Be mindful that the agency’s background clearance investigations got yanked out of its hands following investigations by the Office of Personnel Management (OPM) and the Office of the Director of National Intelligence (ODNI). When something rises to this level, the indication is of a severe operational failing. The background clearance investigations were taken over by the Department of Defense. This shows an abject lack of confidence in the agency to conduct this function.
As acting CEO, Kelu Chao, who was formerly the Voice of America program Director for many years, pontificated that there would be greater transparency in the agency.
Transparency has many starting points but one of them is revealing the background behind the contents of these two reports in their entirety. Before being forced out, Pack made one of these reports public. It would be good for transparency to know much more what security breeches may have occurred under the watch of the former and now again current USAGM management team.
The ODNI report on security violations at USAGM was not made public. A full disclosure of what happened without further undermining security procedures would provide a clearer understanding of what may have been the reasoning behind Michael Pack’s decision to relieve several key agency bureaucrats of their positions. And at the same time, one would likely have questions as to why these same officials were restored to duty by Ms. Chao.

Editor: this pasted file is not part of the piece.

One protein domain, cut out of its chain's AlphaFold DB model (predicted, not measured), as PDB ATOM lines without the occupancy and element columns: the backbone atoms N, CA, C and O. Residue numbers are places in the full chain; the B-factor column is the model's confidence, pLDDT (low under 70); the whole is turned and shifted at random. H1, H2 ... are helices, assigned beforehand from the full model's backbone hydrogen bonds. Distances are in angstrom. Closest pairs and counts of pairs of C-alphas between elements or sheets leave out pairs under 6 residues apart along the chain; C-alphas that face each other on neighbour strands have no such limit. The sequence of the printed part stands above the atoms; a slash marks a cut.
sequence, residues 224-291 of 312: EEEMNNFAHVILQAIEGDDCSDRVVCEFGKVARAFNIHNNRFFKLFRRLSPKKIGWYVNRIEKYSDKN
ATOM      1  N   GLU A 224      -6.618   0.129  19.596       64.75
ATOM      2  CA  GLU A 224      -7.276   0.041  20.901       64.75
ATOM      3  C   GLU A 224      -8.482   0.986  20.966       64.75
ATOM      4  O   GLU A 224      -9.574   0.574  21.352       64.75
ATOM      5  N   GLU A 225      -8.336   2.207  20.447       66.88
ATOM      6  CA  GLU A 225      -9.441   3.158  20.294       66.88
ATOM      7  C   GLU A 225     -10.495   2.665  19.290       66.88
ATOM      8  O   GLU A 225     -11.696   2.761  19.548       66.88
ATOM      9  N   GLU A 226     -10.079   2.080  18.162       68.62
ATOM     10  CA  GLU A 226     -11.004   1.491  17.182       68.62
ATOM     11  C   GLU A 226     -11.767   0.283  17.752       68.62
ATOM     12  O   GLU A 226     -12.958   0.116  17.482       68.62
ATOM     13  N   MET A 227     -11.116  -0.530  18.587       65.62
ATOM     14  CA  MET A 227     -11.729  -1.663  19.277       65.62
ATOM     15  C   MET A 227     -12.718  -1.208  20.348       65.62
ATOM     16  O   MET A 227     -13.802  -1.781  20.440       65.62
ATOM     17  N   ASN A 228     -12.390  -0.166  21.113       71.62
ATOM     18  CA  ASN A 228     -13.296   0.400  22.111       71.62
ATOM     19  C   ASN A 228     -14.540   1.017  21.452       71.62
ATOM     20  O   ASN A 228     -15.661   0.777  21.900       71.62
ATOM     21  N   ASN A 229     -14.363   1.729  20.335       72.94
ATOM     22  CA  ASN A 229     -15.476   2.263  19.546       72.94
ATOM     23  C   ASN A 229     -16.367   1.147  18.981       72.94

In so many words, it smells. It smells of an attempt to shield these same officials from scrutiny and accountability.
And that’s another thing:
You will never hear anyone who has encumbered senior level positions in the agency over the past twenty years accepting responsibility for the agency’s failures in any number of issues.
You will hear vague claims of incidents being investigated and then nothing. That’s the pattern, waiting for attention to wane and go back to doing business as usual.
Restoring the agency’s reputation.
Here’s the truth:
There is no reputation to restore. The history of the agency is one of manipulative claims about its impact and effectiveness. This manipulation has had a cumulative effect and has reached critical mass. It is past the eleventh hour for this agency.
Conniff’s statement clearly reflects that the rest of the Federal Government has zero confidence in this agency. It’s a recognition that senior agency officials traffic in a deceptive narrative and have done so for years, if not decades. As we said, the effect of the manipulation is cumulative. It cannot be ignored. It cannot be dismissed as an aberration brought about in one administration.
Let’s put something else to rest: